David Donachie

David Donachie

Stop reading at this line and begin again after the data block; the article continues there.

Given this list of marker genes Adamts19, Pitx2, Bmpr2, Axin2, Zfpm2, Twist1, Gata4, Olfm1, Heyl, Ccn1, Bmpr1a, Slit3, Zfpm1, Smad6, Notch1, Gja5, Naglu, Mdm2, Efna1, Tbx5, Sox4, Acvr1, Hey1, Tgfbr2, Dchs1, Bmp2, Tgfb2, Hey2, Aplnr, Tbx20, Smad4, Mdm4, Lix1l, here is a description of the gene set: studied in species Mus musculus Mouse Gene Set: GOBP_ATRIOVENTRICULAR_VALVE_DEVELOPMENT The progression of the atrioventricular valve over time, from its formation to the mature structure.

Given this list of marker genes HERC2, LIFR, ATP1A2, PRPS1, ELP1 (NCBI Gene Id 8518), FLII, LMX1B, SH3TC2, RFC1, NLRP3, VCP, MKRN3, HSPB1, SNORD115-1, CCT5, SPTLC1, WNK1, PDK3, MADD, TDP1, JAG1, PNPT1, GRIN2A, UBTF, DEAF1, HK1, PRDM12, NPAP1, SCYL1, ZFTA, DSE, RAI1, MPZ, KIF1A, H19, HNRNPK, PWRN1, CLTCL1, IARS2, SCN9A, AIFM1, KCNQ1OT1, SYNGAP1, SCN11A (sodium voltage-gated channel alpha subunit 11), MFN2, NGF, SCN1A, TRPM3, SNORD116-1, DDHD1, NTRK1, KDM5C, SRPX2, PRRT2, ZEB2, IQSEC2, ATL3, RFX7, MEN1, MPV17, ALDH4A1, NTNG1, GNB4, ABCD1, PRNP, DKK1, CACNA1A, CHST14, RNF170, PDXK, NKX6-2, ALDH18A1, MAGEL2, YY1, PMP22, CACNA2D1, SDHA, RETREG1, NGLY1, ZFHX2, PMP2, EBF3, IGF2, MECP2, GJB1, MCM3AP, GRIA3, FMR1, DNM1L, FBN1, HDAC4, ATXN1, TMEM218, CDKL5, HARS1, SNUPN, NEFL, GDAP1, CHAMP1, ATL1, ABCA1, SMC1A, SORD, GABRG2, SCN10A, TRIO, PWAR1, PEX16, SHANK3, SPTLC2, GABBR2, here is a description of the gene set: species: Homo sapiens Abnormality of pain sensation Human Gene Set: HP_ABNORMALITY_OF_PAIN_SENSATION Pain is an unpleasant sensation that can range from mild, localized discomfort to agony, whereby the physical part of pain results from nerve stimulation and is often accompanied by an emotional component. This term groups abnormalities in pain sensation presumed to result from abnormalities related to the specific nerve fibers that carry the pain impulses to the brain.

Hello. First thing and soon to be launched - my website www.twofingersbooks.com Curious about the name? Have a look on the film to find out why it's called TFB's. Now to me. Born in Edinburgh during WW2, my conception was due to Air Chief Marshall Leigh Mallory. He was entertaining General Dwight Eisenhower to dinner and needed a fresh salmon. The fish was transported from Inverness to Edinburgh by my Pa, a despatch rider on a 24 hour pass, then by Spitfire to London, at a time when they would have been discussing the Normandy landings! A proper use of resources? Depends on your rank. Best gloss over what my parents got up to that night. My education is best not discussed, suffice to say that due to summer holidays coinciding with birthdays, I can genuinely claim to have left school at fourteen. This I managed with not a single certificate to my name. But I was proud of my school years for the results I got in the subjects which interested me - History and English. There was nothing of note in anything else. The other claim I can make is to have been the most accomplished truant in the school had ever entertained. My attendance record had so many crosses it looked like a join-the-dot picture! So when anyone asks what makes a writer I would not suggest I be used as an example. I wrote my first novel in 1989 and it was offered for by a major publisher within 2 weeks of submission. They were prepared to pay me £3000 - half on signature etc. I was unimpressed, given I'd had painted someone's flat the week before for £1600 quid, just one of the many jobs I've had in a peripatetic and complex working life. Nervous about the deal, I acquired an agent, who was sure we could do better, perhaps get a 3 book contract. So he sent it to a large number of rivals publishers, ALL of whom turned it down. The original editor was so annoyed he withdrew his offer too. That novel is still not published, so I am the only author I know, who turned down an offer for his first book! But I knew I could write and I did - 2 novels in six months - one set backstage in the theatre, where I'd worked on and off for 20 years, in which I fictionally murdered someone I would dearly have loved to top in real life. Didn't sell. The other one rested on my love of sea stories. In the Devil's Own Luck I created Harry and James Ludlow in a series combining nautical adventure and crime. Since then I have produced 45 novels as David Donachie, Jack Ludlow and Tom Connery. As DD I'm on book 15 of a naval fiction series with my hero John Pearce, pressed seaman to naval lieutenant and a pain to every superior he encounters. That will continue in a war that started in 1793 - told in By the Mast Divided - and ran for 22 years. I'm in 1796 at present so there's plenty more to come. Tom Connery is a trilogy on 18th Century marines (the were not yet royal). Just out under DD - The Contraband Shore - 18th Century Smuggling in East Kent, which was an industry and murderous with it. As Jack Ludlow my subjects are warfare. They include Republican Rome: The Normans in 11th Century Italy: Europe in the 1930's: The Crusades: 6th Century Byzantium and 14th Century mercenaries. My next name outing is going to be as Jack Cole, writing Thrillers and Crime: Tight Lies will see a US Vice President kidnapped: Every Second Counts is a counterfactual set in 1940 with GB asking for an Armistice, with things going pear shaped. Proper Copper is a planned detective story cum series beginning in France in 1940, to include theft, murder, sex and Dunkirk. What else can I say? I tell stories and will continue to do so as I take great joy from what I create. I live on the South East Coast with my partner, mother to our 2 now absent children, the writer and actress Sarah Grazebrook. I reckon to have a had a strange but interesting life. When I started out, all those years ago, I could claim on by book jackets to have had more jobs than birthdays. I was once asked in a radio interview, given that, why I became a writer. My answer. "Desperation, I'd tried everything else."
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